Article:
You’ve been running for some time now, and really loving the experience you’re getting as you hit the local roads. You’ve increased your stamina; you’ve lost some weight and in some places you’ve gained a couple of inches where they count. Like in your calf’s, and upper thighs, which is a visual testament to your doing what’s right to strengthen your legs, both upper and lower.
You know that running gives you that feeling of accomplishment and you’ve already made the wise decision to track your progress by using a timepiece that’s geared to keep you on track as you pound those pavements. We’re talking about the Garmin Forerunner 645 GPS Running Watch
The Forerunner 645, is loaded with Features you come to expect from Garmin. It provides detailed running dynamics3 such as ground contact time balance, vertical ratio, stride length and more.
TRAINING STATUS: It acts as s performance monitoring tool that automatically evaluates your recent exercise history and performance indicators to let you know if you’re training productively, peaking or overreaching.
CONNECTED FEATURES: Includes smart notifications plus the ability to send prewritten responses to text messages, automatic uploads to Garmin Connect and the ability for others to track your runs with the LiveTrack feature.
CONNECT IQ: Get free watch faces, widgets and apps from Connect IQ so you know when your Uber is arriving, can turn on the lights with the SmartThings app and more.
24/7 HR MONITORING: Garmin Elevate wrist heart rate technology gives you all-day heart rate monitoring at the wrist2.
GPS/GLONASS: Track even better in more challenging environments than GPS alone.
WELLNESS MONITORING: Features all-day stress tracking and relaxation-based breathing timer to help balance stress and rest.
BUILT-IN SPORTS: The running sports are just the beginning because there is also built-in support for cycling, pool swimming, row, elliptical, cardio and more.
CUSTOM WORKOUTS: Download or create your own custom running, cycling, cardio or strength workouts, and download them to your watch.
Now with you already having a great tool like the Garmin Forerunner 645 here are a few tips to get you off those paved roads and up into the hills and mountains that provide you with a vista that you just can’t see when pounding those pavements.
Most individuals who are just learning how to start running are unfortunately intimidated by trail running. They picture technical trails or are afraid of injuries like sprained ankles because of the uneven terrain. But trail running isn’t more difficult. It can reduce your stress levels, be even more enjoyable and provide welcomed relief from the drudgery of road running.
Here’s how to prep for your first off-road trail running adventure.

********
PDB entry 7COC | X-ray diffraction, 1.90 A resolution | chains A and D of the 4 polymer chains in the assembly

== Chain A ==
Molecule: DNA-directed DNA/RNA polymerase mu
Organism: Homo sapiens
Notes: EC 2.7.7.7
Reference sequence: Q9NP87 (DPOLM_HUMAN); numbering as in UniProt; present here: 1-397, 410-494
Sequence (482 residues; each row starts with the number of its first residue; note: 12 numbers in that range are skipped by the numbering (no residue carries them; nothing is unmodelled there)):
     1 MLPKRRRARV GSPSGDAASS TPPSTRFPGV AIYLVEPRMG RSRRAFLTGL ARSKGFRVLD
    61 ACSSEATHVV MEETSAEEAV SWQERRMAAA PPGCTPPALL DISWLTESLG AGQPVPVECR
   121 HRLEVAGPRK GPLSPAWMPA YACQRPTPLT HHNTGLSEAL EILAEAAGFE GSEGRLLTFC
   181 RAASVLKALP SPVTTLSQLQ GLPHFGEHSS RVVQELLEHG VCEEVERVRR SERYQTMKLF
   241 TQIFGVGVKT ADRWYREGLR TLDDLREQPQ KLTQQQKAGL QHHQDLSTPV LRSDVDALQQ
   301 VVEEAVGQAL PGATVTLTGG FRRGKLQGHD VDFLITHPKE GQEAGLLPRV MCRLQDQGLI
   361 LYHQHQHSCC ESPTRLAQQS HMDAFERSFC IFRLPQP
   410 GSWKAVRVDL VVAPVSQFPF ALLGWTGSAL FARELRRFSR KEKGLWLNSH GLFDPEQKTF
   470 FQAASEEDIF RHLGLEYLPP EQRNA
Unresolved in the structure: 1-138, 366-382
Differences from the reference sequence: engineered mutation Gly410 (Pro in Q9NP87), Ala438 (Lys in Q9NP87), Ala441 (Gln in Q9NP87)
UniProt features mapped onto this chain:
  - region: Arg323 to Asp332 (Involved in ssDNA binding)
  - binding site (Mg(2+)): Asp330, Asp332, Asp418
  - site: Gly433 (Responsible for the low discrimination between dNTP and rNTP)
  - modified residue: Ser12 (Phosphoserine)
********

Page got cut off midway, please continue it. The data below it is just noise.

Running Form Matters on the Trails
To properly manage obstacles, you’ll face on the trails, such as roots, rocks, sticks and other debris, it’s best to run with a quicker stride. Most runners have a cadence, or stride, under 170 steps per minute.
That’s dangerous on the trails when a longer stride results in more instability and a higher likelihood of injury. Make sure your cadence is at least 170, but preferably closer to 180. This higher stride rate allows you to better navigate the undulating surface. Which is really the norm when you get off those roads and have to deal with down tree branches and scattered stones and boulders.
It’s also important to maintain good posture while trail running. Because of the uneven terrain, you need to remain in an “athletic posture” with a tall back—no slouching.
A higher cadence and a tall, erect posture will fix most other running form flaws like aggressive heel striking and over-striding, both of which are risky on the trails. Keeping yourself looking forward will also allow you to view any obstacles that may be coming your way down that trail your running!
Patience Is Critical
Not all trails are technical or littered with obstacles like holes and fallen logs. But you’ll likely encounter much more debris than you would on a city sidewalk.
The terrain probably also has more winding turns and quick elevation changes than any road you’ve run on before. To safely cover ground on the trails, you might need to slow down to manage all of this.
Particularly on downhills, reducing your speed will help you avoid running injuries. With a smooth surface and virtually no debris, roads are much more predictable. Running the same speed on an unfamiliar trail could set you up for an accident if you’re not careful.
Focus on the trail in front of you; it will reduce your risk of tripping, running into a tree or log, rolling an ankle, or falling flat on your face. Stay patient, enjoy the scenery (but stay focused), slow down, and enjoy yourself.
Two Mistakes Road Runners Make on the Trails
The pace is not nearly as important as the effort of the run, which might be higher due to the elevation changes, terrain and the type of obstacles you encounter.
Finally, it’s important to note that you do not need trail running shoes to start trail running. Just lace up your normal running shoes and you’re good to go. Unless you’re summiting a steep, technical mountain trail, any road running shoe will work just as well off-road.
So get off the asphalt, wave goodbye to traffic, and hit the trails.